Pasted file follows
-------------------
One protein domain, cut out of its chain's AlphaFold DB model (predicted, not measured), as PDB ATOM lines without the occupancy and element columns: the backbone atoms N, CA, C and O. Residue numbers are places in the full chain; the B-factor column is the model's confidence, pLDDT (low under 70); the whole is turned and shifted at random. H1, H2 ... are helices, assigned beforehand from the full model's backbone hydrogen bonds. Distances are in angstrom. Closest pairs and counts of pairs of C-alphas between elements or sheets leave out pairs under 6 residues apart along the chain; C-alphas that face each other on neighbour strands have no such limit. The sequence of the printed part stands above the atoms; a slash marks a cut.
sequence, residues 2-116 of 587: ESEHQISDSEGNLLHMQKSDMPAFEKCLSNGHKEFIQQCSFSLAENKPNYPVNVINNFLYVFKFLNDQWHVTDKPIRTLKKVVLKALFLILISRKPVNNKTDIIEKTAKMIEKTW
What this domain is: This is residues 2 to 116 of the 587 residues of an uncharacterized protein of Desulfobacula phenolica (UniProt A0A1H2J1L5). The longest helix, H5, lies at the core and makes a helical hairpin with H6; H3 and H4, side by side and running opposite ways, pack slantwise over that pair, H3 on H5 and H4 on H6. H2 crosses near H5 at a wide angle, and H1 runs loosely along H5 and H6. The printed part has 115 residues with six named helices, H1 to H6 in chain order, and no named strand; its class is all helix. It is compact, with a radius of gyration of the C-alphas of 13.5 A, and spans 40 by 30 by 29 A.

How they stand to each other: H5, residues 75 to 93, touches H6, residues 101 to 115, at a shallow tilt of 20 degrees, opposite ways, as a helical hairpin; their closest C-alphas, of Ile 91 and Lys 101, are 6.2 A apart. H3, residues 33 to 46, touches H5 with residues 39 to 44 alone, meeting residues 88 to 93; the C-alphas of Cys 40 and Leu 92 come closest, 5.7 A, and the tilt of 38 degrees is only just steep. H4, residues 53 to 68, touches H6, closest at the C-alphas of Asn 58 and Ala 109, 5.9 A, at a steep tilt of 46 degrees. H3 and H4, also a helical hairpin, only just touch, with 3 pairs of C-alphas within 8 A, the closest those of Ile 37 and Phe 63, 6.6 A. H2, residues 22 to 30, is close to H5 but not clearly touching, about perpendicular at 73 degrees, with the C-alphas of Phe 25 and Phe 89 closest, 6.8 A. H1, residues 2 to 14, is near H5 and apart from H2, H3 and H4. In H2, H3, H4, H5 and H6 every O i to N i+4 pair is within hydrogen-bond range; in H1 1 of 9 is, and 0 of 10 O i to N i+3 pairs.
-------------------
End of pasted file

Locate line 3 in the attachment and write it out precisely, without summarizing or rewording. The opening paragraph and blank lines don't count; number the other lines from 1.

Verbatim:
How they stand to each other: H5, residues 75 to 93, touches H6, residues 101 to 115, at a shallow tilt of 20 degrees, opposite ways, as a helical hairpin; their closest C-alphas, of Ile 91 and Lys 101, are 6.2 A apart. H3, residues 33 to 46, touches H5 with residues 39 to 44 alone, meeting residues 88 to 93; the C-alphas of Cys 40 and Leu 92 come closest, 5.7 A, and the tilt of 38 degrees is only just steep. H4, residues 53 to 68, touches H6, closest at the C-alphas of Asn 58 and Ala 109, 5.9 A, at a steep tilt of 46 degrees. H3 and H4, also a helical hairpin, only just touch, with 3 pairs of C-alphas within 8 A, the closest those of Ile 37 and Phe 63, 6.6 A. H2, residues 22 to 30, is close to H5 but not clearly touching, about perpendicular at 73 degrees, with the C-alphas of Phe 25 and Phe 89 closest, 6.8 A. H1, residues 2 to 14, is near H5 and apart from H2, H3 and H4. In H2, H3, H4, H5 and H6 every O i to N i+4 pair is within hydrogen-bond range; in H1 1 of 9 is, and 0 of 10 O i to N i+3 pairs.